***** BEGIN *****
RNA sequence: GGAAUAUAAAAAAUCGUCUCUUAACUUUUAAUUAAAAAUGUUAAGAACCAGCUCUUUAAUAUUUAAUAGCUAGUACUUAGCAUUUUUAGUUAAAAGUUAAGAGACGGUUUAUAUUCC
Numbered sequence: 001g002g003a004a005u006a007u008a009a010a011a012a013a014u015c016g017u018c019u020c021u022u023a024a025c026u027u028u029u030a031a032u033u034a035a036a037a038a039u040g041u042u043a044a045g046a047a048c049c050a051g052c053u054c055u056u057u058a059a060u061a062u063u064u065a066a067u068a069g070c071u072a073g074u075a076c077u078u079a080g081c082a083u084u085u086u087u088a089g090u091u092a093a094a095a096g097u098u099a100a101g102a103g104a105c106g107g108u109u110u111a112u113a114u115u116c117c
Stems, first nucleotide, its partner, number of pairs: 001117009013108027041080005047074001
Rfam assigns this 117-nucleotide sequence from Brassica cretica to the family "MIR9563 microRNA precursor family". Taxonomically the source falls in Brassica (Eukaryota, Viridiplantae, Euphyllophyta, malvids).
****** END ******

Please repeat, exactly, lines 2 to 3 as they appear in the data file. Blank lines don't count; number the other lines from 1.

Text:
Numbered sequence: 001g002g003a004a005u006a007u008a009a010a011a012a013a014u015c016g017u018c019u020c021u022u023a024a025c026u027u028u029u030a031a032u033u034a035a036a037a038a039u040g041u042u043a044a045g046a047a048c049c050a051g052c053u054c055u056u057u058a059a060u061a062u063u064u065a066a067u068a069g070c071u072a073g074u075a076c077u078u079a080g081c082a083u084u085u086u087u088a089g090u091u092a093a094a095a096g097u098u099a100a101g102a103g104a105c106g107g108u109u110u111a112u113a114u115u116c117c
Stems, first nucleotide, its partner, number of pairs: 001117009013108027041080005047074001